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Oil spill threatens ecological disaster as Mauritius declares emergency

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Oil spill threatens ecological disaster as Mauritius declares emergency

 

2020-08-08T180205Z_2_LYNXNPEG770DV_RTROPTP_4_MAURITIUS-ENVIRONMENT.JPG

A satellite image shows the bulk carrier ship MV Wakashio and its oil spill after it ran aground off the southeast coast of Mauritius, August 7, 2020. Satellite image ?2020 Maxar Technologies/via REUTERS.

 

PORT LOUIS (Reuters) - Fuel spilling from a Japanese bulk carrier that ran aground on a reef in Mauritius two weeks ago is creating an ecological disaster, endangering corals, fish and other marine life around the Indian Ocean island, officials and environmentalists say.

 

The MV Wakashio, owned by the Nagashiki Shipping Company, struck the reef on Mauritius' southeast coast on July 25.

 

On Thursday, the government said fuel was leaking from a crack in the vessel's hull and Prime Minister Pravind Kumar Jugnauth declared a state of environmental emergency, pleading for international help.

 

"The sinking of the #Wakashio represents a danger for Mauritius," Jugnauth said.

 

Environmental group Greenpeace said the spill was to likely to be one of the most terrible ecological crises that Mauritius has ever seen.

 

"Thousands of species around the pristine lagoons of Blue Bay, Pointe d'Esny and Mahebourg are at risk of drowning in a sea of pollution, with dire consequences for Mauritius’ economy, food security and health," Greenpeace said in a statement.

 

Satellite images released on Friday showed a slick spreading out into the turquoise waters surrounding the stricken vessel. Some fuel has washed ashore.

 

France was sending specialist teams and equipment to help Mauritius deal with the spill, French President Emmanuel Macron said.

 

A French military aircraft from the neighbouring island of Reunion, a French overseas territory, carrying pollution-control equipment would make two flights over the spill site on Saturday. A naval vessel carrying booms and absorbents would also set sail, authorities on Reunion said.

 

"When biodiversity is in danger, there is an urgent need to act," Macron said. "You can count on our support."

 

Nagashiki Shipping Company said it had tried to free the tanker but the effort was hampered by persistent bad weather.

 

"We will do our utmost working with the Mauritius authorities and relevant Japanese organizations to offload the oil still in the ship, clean up the spill and safely remove the vessel," Nagashiki said in a statement.

 

The tanker is 299.5 meters long and 50 meters wide and has a crew of 20, it said. It is flagged in Panama with Okiyo Marine, an affiliate of Nagashiki Shipping, listed as the owner.

 

It is grounded at what the ministry of the environment has described as a sensitive zone with the leaking fuel spreading a black stain in the azure water endangering the diverse marine life that attracts tourists from around the world.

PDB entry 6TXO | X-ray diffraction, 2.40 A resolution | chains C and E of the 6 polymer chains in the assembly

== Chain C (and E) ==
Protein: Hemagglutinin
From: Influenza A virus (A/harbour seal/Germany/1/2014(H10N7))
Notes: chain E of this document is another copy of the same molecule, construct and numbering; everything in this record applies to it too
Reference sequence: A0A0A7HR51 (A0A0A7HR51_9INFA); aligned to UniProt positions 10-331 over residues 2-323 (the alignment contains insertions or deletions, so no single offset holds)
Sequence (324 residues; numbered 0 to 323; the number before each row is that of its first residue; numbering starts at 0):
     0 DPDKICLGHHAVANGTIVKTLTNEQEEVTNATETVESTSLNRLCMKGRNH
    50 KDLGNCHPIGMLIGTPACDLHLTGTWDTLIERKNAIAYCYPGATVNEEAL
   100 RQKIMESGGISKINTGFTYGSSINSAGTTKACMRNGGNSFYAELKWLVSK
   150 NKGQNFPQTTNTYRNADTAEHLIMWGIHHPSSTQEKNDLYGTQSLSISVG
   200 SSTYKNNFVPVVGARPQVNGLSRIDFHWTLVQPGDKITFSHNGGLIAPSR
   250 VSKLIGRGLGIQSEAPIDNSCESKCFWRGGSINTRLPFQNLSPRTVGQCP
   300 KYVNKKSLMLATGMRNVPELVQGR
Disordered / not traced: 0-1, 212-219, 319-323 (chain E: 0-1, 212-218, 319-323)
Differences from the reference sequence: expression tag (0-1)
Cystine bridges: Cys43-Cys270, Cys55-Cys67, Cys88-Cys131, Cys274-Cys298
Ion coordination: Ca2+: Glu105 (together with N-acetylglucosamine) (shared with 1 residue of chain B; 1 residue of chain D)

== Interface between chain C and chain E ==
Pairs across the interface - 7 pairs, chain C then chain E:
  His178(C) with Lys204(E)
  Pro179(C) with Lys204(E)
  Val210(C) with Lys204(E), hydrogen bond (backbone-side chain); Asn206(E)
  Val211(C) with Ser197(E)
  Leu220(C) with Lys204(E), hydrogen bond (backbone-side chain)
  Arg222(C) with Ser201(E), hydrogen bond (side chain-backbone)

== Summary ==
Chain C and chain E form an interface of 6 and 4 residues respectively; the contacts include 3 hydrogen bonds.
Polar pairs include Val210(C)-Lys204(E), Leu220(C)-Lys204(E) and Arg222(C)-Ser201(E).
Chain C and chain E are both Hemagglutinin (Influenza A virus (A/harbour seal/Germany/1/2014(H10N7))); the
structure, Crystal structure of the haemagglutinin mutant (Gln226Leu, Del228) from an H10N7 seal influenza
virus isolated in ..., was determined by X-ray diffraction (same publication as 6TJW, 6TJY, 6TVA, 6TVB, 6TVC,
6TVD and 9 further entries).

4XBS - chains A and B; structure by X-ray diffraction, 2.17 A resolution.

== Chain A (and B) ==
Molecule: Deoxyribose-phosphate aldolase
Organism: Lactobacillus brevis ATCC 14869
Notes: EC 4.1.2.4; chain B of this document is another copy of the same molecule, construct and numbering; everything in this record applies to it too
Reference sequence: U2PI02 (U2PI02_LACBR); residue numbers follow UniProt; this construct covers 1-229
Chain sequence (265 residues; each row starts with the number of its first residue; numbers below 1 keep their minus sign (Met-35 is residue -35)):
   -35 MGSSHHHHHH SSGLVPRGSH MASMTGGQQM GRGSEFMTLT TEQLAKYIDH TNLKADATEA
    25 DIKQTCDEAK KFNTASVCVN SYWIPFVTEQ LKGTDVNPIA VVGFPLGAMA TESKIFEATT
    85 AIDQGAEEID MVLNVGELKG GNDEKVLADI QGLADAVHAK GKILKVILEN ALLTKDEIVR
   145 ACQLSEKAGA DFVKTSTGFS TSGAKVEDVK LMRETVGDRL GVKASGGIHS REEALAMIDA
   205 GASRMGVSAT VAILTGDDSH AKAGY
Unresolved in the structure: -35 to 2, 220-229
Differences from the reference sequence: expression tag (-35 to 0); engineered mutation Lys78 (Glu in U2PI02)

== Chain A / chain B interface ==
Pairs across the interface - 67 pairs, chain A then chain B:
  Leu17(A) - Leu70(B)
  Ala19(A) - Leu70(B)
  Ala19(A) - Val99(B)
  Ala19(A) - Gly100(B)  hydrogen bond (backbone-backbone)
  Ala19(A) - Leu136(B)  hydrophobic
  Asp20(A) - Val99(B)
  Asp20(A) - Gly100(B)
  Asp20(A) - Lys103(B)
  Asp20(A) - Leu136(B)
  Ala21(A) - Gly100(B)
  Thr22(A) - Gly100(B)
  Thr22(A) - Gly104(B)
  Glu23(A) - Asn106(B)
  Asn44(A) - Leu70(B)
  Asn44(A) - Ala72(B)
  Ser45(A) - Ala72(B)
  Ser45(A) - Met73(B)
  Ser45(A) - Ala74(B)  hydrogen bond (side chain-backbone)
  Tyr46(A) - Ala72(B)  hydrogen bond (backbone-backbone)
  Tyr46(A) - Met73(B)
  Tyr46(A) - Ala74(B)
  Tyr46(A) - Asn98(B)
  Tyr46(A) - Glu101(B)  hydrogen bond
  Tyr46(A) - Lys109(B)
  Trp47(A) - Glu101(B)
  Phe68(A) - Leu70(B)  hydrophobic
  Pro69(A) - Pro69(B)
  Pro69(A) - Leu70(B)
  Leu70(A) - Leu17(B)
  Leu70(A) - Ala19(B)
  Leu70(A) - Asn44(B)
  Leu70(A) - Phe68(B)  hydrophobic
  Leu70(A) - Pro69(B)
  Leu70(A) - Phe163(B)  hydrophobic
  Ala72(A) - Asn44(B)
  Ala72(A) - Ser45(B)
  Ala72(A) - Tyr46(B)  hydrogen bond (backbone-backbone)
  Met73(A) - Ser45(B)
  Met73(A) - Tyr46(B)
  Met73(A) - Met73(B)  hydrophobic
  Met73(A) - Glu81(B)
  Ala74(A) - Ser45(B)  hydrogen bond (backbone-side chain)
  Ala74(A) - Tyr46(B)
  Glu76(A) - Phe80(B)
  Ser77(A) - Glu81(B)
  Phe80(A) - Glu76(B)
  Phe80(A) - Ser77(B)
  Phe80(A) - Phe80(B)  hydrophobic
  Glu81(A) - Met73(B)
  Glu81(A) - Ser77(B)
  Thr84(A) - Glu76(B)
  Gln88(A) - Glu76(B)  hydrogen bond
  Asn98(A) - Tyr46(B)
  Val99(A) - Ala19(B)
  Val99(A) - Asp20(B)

Videos posted on social media showed residents near where the ship was grounded dipping sticks into the ocean that glistened with the black stain of the spilled oil.

 

Mauritius, famous for its pristine beaches, is popular with tourists who last year contributed 63 billion Mauritius rupees ($1.6 billion) to the economy.

 

(Additonal reporting by Omar Mohammed in Nairobi, Richard Lough in Paris and Tim Kelly in Tokyo; Editing by Angus MacSwan)

 

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-- © Copyright Reuters 2020-08-09
 
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God I hope they can pump that cargo off before it gets worse hopefully they can find a ship to hold it most are full because of the oil glut at least japan has the wear withal to deal with it hopefully the Japanese government will get involved 900 by 150 foot holey cow that’s a vlcc class ship she’s a biggie that’s ugly big time

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You’d think that by now they’re able to build tankers that can’t leak no matter what!!! This drives me up the wall! I just hope they’ll get it under control ASAP! 

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A few years back, it was made a mandatory requirement world-wide that all tankers had to be double-hulled. Single-hulled tankers were scrapped, or repurposed.

This won't protect from severe collisions or, groundings that break the vessel's back.

It was a step in the right direction, though.

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I wonder if there is a profitable way to monetize the use of oil-eating microbes.  If only there were a way to force oil tanker operators to fund such a use.

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2 hours ago, wpcoe said:

I wonder if there is a profitable way to monetize the use of oil-eating microbes.  If only there were a way to force oil tanker operators to fund such a use.

 

the downside of oiltanker accidents and resulting leaks are generally vastly exaggerated, even in arctic conditions

 

it looks awful when it happens, beaches/coastlines are bogged down,  costs an arm and a leg and very long time to clean up  lots of birdlife goes down the drain fisheries hardly affected at all

 

since the first big accident, Torey Canyon, off the southern coast of UK early in the 1960s, experience has shown (without exception) that a handful of years after the accident the fisheries in the affected area goes through the roof

 

the fisheries become way way better than what anyone can remember

 

(why? oil=CH, thats what we (and the guys below the surface) eat)

 

 

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